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Project Information

Not really a wood project but it will be able to make some really cool projects in the future. I picked up this lathe from a nice gentleman for $150. It was really dirty and had a fair amount of rust and needed to have bearings replaced. Over the past several days I completely disassembled the lathe and using electrolosis removed the rust and wire brushed every inch. I then primed the bare metal, one of the benefits of electrolysis is paint removal, and painted with Rustoluem smoke gray. The planks that the bed and motor are attached to are the originals. They were really dirty and beat up pretty bad. I ran the edges over the jointer and then surface planed them to clean up the surfaces. I then sanded them to 150 grit and applied 3 coats of Deft lacquer with a wipe down of 0000 steel wool between coats. The bearings in the headstock were replaced as well as a new belt. Motor bearings were also replaced and while the motor was apart it was painted as well. I am hoping that it was last another 50 years and I can hand it down to my kids. Thanks for looking.

Gallery

Comments

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19,680 Posts
nice lathe
 

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9,309 Posts
cool toy .

good rebuild !
 

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60 Posts
that is one sweet lathe what year is it do you know?
 

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451 Posts
Very nicely done, it looks factory new.
Would have loved to see what it was like before you started.
 

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436 Posts
Very impressive restoration. I assume its a Delta, probably looks great in the same shop with that Unisaw you've got. This makes me want to get back to work on a machine restoration I have.
 

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3,661 Posts
Great job on the restoration. Restoring a tool is a project.

That motor looks huge. Do you know how much horsepower it has?
 

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12 Posts
This is the very first lathe I owned. I learned very quickly that turning was going to be a major part of my shop time and traded up pretty quickly. I am now using my 3rd and 4th lathes. You did a nice job rehabing. Enjoy.
 

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4,420 Posts
Great looking tool, and a great restoration. Looks like it should easily last another generation of woodworkers!
 

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The lathe started out in good condition to begin with, a little dirt and some rust. It all cleaned up well with a wire brush and electrolysis.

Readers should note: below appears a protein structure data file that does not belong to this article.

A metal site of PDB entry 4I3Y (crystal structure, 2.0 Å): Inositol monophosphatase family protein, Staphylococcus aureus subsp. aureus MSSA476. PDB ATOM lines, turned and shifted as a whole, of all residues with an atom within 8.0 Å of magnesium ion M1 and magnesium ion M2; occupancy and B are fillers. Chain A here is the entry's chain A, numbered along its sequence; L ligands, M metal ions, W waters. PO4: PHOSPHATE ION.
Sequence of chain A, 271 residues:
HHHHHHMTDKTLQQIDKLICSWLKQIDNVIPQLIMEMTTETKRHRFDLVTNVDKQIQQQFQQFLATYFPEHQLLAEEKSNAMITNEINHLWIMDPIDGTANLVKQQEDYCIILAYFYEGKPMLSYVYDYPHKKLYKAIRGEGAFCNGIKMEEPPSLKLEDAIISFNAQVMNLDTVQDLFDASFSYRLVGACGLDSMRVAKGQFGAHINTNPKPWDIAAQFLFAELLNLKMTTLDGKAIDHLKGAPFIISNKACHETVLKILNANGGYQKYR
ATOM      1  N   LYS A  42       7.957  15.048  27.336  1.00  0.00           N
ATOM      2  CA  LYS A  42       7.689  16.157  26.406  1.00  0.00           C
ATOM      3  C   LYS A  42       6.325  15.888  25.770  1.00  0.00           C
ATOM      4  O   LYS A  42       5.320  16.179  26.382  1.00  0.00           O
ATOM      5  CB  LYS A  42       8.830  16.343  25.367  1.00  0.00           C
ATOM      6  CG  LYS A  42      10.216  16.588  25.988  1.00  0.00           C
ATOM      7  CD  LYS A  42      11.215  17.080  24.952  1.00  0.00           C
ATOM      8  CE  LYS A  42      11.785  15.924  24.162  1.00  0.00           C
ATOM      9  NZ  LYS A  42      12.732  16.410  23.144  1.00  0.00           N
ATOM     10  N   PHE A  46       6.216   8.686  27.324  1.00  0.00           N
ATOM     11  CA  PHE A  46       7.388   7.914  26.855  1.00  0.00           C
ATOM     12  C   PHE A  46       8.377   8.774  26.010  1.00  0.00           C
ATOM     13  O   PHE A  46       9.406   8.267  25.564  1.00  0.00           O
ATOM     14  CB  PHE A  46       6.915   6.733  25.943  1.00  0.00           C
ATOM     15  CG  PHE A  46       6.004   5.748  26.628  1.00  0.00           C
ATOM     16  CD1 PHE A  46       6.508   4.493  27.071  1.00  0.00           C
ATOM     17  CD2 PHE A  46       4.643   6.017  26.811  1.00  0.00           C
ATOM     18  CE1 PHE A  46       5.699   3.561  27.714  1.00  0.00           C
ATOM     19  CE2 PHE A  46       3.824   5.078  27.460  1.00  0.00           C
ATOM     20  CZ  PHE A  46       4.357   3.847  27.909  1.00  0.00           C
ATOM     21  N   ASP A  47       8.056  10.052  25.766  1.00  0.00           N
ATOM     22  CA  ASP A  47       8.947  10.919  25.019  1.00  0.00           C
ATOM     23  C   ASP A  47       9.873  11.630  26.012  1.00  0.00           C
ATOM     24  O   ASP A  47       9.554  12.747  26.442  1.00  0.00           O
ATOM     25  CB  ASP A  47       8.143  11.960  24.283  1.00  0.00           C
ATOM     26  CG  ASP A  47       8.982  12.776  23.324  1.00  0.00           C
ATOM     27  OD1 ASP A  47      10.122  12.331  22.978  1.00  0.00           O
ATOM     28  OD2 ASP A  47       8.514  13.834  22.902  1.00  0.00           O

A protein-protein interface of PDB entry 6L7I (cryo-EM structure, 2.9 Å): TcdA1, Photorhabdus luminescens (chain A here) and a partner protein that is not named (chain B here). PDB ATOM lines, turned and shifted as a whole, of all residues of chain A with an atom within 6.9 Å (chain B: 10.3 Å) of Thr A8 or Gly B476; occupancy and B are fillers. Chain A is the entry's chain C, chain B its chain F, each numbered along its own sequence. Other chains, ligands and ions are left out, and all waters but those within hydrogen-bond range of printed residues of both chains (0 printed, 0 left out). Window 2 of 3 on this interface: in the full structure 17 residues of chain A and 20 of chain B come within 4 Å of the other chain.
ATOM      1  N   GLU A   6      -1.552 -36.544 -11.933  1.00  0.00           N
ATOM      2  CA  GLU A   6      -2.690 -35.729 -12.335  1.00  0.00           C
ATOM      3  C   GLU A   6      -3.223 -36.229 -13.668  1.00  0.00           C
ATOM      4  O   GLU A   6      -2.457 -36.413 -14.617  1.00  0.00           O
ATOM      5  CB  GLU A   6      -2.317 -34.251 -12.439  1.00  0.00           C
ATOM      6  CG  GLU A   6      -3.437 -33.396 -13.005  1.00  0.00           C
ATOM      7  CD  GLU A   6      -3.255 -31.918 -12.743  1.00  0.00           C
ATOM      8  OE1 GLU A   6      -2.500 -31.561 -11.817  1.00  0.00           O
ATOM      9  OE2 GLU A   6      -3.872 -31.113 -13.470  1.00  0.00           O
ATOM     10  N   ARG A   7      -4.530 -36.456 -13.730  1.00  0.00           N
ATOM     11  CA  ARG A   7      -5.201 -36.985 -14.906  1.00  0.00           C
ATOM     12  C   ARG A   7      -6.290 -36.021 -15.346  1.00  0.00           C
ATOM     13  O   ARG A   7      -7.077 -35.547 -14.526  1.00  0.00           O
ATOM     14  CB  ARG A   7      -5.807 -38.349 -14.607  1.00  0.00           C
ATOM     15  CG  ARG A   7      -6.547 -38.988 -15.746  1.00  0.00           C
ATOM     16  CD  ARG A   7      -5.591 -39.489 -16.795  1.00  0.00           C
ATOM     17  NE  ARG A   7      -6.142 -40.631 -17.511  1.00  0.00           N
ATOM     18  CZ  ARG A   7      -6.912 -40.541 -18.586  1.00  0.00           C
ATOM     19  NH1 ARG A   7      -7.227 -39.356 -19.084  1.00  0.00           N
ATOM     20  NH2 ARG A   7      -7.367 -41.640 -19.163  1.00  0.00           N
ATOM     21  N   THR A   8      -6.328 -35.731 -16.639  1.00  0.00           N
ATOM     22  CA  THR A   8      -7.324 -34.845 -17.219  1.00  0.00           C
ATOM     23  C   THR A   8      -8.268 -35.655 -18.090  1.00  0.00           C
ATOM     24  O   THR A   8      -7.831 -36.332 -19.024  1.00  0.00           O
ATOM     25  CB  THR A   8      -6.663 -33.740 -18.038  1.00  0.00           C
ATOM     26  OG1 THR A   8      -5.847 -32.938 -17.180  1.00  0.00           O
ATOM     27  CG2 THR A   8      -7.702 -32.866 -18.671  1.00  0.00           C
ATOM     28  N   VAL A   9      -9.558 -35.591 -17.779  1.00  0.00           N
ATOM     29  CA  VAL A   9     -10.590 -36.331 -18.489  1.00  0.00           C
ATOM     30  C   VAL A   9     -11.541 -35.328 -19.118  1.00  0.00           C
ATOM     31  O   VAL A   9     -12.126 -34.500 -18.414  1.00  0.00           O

Rich….1/2 hp
 

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348 Posts
Great job Ken.

You are an inspiration. Makes me want to finish my Unisaw.

Bothus
 

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2,704 Posts
The lathe is a Rockwell isn't it? Those were the kind we had in school.
 

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1,460 Posts
Jockmike2…..It is indeed a Rockwell. Built in 1962. After getting it vleaned up and back together I am very impressed with the quality of the castings and how heavy this little lathe is. It is also very smooth and no vibration. We'll see how it does after I get some tools and mountings and stick some lumber on it.
 

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89 Posts
I have that very same lathe!

You have a great lathe there. I have used mine since about 1969. I got it in a trade with some other tools for an old motorcycle and cleaned it up and painted it as you did. These old machines never die. The way they are built they just need some tender loving care and they are better than most of the new machines available today. I'm big into resurrecting old machines!

Rufus
 

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Planeman…...This is the 4th old machine I have restored. It has been added to a mostly older (60's) Delta line up. I have a unisaw, Delta 14" bandsaw, and Powermatic 15" drill press all from the 60's. the next restore will be my Crescent 8" jointer which is the oldest tool in the shop. As far as I have been able to tell the jointer was made sometime between 1925 and 1930.
 

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If it works (and/or can be reasonably repaired) and meets the need, keep it. Nice setup.
 

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The nice thing about old lathes is they're just large masses of cast iron once you get past the motor and moving parts. So long as the bearings belts etc are readily available, they should keep on going for centuries to come so long as they're kept where they don't rust. It looks like you cleaned this one up very nice and have yourself one heck-of-a lathe. Great job!
 
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